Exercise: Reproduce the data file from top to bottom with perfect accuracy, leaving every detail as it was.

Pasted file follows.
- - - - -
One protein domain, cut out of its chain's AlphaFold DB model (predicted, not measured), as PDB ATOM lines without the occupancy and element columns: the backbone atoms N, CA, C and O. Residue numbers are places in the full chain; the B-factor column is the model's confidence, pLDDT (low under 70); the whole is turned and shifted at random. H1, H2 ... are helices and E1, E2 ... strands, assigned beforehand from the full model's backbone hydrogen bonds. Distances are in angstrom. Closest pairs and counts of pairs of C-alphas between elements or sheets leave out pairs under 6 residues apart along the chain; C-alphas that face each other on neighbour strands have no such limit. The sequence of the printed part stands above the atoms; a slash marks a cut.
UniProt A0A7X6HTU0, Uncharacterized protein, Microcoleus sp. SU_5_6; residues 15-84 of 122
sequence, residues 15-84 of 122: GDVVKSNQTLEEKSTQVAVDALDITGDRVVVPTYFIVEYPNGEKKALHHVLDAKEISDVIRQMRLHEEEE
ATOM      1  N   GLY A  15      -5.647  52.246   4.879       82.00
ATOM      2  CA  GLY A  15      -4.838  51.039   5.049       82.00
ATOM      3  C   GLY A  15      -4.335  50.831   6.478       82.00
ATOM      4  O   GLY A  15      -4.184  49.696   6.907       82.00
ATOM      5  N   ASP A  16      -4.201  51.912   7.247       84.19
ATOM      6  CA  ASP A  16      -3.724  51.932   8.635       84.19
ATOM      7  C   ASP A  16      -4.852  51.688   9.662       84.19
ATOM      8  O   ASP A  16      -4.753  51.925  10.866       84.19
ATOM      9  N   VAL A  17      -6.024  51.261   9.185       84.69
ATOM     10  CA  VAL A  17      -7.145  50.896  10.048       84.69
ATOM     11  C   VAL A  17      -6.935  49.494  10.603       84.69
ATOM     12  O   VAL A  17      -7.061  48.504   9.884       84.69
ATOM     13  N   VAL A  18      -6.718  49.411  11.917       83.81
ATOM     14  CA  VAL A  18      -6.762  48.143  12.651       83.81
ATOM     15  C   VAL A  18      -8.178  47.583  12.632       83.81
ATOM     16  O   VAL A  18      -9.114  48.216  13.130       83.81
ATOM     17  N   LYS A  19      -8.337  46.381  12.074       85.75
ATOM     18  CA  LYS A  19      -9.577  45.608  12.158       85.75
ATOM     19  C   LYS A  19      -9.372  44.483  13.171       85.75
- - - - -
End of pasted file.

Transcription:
One protein domain, cut out of its chain's AlphaFold DB model (predicted, not measured), as PDB ATOM lines without the occupancy and element columns: the backbone atoms N, CA, C and O. Residue numbers are places in the full chain; the B-factor column is the model's confidence, pLDDT (low under 70); the whole is turned and shifted at random. H1, H2 ... are helices and E1, E2 ... strands, assigned beforehand from the full model's backbone hydrogen bonds. Distances are in angstrom. Closest pairs and counts of pairs of C-alphas between elements or sheets leave out pairs under 6 residues apart along the chain; C-alphas that face each other on neighbour strands have no such limit. The sequence of the printed part stands above the atoms; a slash marks a cut.
UniProt A0A7X6HTU0, Uncharacterized protein, Microcoleus sp. SU_5_6; residues 15-84 of 122
sequence, residues 15-84 of 122: GDVVKSNQTLEEKSTQVAVDALDITGDRVVVPTYFIVEYPNGEKKALHHVLDAKEISDVIRQMRLHEEEE
ATOM      1  N   GLY A  15      -5.647  52.246   4.879       82.00
ATOM      2  CA  GLY A  15      -4.838  51.039   5.049       82.00
ATOM      3  C   GLY A  15      -4.335  50.831   6.478       82.00
ATOM      4  O   GLY A  15      -4.184  49.696   6.907       82.00
ATOM      5  N   ASP A  16      -4.201  51.912   7.247       84.19
ATOM      6  CA  ASP A  16      -3.724  51.932   8.635       84.19
ATOM      7  C   ASP A  16      -4.852  51.688   9.662       84.19
ATOM      8  O   ASP A  16      -4.753  51.925  10.866       84.19
ATOM      9  N   VAL A  17      -6.024  51.261   9.185       84.69
ATOM     10  CA  VAL A  17      -7.145  50.896  10.048       84.69
ATOM     11  C   VAL A  17      -6.935  49.494  10.603       84.69
ATOM     12  O   VAL A  17      -7.061  48.504   9.884       84.69
ATOM     13  N   VAL A  18      -6.718  49.411  11.917       83.81
ATOM     14  CA  VAL A  18      -6.762  48.143  12.651       83.81
ATOM     15  C   VAL A  18      -8.178  47.583  12.632       83.81
ATOM     16  O   VAL A  18      -9.114  48.216  13.130       83.81
ATOM     17  N   LYS A  19      -8.337  46.381  12.074       85.75
ATOM     18  CA  LYS A  19      -9.577  45.608  12.158       85.75
ATOM     19  C   LYS A  19      -9.372  44.483  13.171       85.75